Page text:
As a personal trainer and fitness guru at Earth Treks, I hear a lot of the same mindset: “All of my climbing goals involve tall climbs on ropes. Why would I boulder?” At first glance, the logic behind the thought seems sound. If you want to run a faster mile, you spend a lot of time running miles. If you want to lift heavier weights, you… well, you lift heavier weights. The fact is that rock climbing, especially leading sport routes, demands a very precise ratio of power, strength, endurance and mental fortitude. That’s where bouldering comes in.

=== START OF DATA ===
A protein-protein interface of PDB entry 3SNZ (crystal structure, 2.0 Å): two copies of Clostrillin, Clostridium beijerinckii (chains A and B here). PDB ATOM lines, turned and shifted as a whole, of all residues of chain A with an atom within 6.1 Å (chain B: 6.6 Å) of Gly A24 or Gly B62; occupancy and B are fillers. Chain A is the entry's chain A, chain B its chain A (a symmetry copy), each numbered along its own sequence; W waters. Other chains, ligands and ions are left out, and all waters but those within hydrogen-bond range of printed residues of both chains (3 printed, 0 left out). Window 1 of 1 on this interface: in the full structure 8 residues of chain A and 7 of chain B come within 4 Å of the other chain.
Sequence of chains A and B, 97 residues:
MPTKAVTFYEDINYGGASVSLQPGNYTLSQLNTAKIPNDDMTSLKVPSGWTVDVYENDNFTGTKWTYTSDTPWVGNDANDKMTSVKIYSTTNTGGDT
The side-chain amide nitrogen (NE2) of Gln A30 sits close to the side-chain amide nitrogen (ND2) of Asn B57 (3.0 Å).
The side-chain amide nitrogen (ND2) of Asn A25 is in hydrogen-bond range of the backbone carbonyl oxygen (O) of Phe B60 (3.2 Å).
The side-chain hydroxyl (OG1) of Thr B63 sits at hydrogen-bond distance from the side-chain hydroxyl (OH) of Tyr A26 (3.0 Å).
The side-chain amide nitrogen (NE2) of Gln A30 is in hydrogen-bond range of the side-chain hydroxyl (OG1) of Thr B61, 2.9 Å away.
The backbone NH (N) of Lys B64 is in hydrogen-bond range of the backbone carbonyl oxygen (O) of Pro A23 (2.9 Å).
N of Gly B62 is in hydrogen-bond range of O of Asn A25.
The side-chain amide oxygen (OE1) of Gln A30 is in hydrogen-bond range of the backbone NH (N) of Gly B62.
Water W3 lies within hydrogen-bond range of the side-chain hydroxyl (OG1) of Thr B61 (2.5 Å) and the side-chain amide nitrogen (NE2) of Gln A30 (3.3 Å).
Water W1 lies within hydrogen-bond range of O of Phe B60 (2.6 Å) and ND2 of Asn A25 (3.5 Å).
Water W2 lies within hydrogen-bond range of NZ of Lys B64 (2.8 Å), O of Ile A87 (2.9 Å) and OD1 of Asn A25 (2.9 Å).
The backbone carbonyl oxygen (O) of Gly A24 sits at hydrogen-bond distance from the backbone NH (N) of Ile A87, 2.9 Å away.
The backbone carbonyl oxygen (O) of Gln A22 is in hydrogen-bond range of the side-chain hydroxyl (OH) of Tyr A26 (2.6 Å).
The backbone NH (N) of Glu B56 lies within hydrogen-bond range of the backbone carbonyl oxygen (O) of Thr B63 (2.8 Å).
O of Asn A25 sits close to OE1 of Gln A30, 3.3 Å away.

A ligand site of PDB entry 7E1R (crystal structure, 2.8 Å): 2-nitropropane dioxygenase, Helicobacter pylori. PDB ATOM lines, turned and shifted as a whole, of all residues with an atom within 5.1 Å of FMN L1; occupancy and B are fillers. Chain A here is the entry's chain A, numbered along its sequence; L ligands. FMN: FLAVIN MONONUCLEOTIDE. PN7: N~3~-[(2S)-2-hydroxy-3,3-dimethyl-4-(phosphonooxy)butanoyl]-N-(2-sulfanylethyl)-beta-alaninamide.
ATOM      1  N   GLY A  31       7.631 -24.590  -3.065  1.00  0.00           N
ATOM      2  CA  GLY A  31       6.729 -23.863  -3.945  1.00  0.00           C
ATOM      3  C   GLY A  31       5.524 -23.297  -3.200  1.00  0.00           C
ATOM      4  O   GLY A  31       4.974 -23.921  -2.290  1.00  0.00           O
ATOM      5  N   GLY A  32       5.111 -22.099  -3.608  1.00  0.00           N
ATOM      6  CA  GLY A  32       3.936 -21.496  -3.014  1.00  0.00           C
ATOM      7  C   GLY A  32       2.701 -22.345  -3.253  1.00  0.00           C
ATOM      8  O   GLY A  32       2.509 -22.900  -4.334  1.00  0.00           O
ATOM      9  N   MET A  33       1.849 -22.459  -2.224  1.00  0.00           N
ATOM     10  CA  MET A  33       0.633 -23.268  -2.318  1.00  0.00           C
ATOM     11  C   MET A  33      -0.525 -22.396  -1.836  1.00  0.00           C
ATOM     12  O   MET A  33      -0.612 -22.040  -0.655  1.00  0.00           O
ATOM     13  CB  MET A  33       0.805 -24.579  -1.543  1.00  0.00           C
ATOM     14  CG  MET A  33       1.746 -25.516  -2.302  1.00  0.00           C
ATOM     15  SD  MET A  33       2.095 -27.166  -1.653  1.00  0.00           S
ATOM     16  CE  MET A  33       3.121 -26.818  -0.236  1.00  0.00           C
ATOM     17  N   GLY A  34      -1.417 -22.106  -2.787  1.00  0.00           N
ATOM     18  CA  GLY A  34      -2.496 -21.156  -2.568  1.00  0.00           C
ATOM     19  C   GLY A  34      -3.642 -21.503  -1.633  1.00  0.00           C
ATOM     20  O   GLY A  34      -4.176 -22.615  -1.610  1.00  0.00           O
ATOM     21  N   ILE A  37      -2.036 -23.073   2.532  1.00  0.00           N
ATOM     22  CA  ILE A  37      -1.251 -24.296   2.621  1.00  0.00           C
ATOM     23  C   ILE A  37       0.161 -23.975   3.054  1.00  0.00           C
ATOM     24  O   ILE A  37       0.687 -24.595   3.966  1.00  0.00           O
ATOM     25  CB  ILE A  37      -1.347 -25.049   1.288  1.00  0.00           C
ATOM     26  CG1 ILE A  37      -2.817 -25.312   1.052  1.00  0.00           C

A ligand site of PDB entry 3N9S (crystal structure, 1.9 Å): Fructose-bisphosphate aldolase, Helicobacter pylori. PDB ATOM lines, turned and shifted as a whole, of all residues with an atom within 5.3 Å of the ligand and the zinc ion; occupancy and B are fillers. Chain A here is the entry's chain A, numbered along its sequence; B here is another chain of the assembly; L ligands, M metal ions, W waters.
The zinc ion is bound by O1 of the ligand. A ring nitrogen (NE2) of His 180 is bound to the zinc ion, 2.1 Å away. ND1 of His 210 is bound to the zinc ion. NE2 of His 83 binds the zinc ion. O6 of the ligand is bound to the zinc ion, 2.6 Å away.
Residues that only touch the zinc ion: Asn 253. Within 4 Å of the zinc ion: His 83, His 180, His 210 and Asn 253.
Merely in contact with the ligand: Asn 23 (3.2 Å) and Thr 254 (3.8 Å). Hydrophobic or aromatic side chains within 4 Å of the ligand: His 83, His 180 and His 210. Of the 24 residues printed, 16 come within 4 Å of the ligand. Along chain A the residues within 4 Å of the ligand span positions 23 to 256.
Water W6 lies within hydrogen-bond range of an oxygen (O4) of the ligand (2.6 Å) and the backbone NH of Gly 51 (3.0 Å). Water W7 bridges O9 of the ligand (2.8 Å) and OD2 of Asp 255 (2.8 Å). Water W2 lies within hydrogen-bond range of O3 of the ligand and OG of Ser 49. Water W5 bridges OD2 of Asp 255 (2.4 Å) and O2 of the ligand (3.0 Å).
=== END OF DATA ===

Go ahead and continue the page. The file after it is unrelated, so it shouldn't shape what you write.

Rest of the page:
Some of my fondest climbing memories have been spent with friends, huddled around the same 15 foot tall boulder, figuring out the precise sequence to send, and laughing all the while. I love bouldering outside--it's really awesome! However, there are a few things you should know before you take your inside hobby into the great wide open.
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BOULDERER IS A WORD It's true, rock climbing requires some technical knowledge. We need to know how to tie a variety of knots, as well as ways to manage slack and get down from the summit safely. We need to have gear (many of us tend to go overboard with racks upon racks of carabiners, slings, cams and other various baubles). We need marathon endurance to tackle gigantic, wandering routes that disappear into the clouds. Right? … Well, not exactly.